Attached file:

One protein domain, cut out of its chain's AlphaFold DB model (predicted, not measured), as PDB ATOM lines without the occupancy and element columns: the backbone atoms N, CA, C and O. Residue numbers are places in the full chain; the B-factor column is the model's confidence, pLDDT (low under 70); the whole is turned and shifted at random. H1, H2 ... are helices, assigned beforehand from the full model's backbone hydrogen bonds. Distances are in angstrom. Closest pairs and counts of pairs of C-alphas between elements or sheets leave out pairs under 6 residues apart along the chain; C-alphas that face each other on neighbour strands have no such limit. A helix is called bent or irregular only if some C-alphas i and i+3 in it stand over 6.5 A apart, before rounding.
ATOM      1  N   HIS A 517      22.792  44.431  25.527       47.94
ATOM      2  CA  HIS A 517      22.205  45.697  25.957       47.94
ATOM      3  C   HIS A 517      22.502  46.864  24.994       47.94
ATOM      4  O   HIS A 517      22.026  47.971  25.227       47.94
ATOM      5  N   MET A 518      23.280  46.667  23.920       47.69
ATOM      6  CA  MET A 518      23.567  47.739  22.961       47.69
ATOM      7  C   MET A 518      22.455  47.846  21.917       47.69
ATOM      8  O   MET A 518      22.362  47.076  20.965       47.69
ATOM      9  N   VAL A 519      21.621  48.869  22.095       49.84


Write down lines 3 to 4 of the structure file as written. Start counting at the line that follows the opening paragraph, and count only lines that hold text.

ATOM      3  C   HIS A 517      22.502  46.864  24.994       47.94
ATOM      4  O   HIS A 517      22.026  47.971  25.227       47.94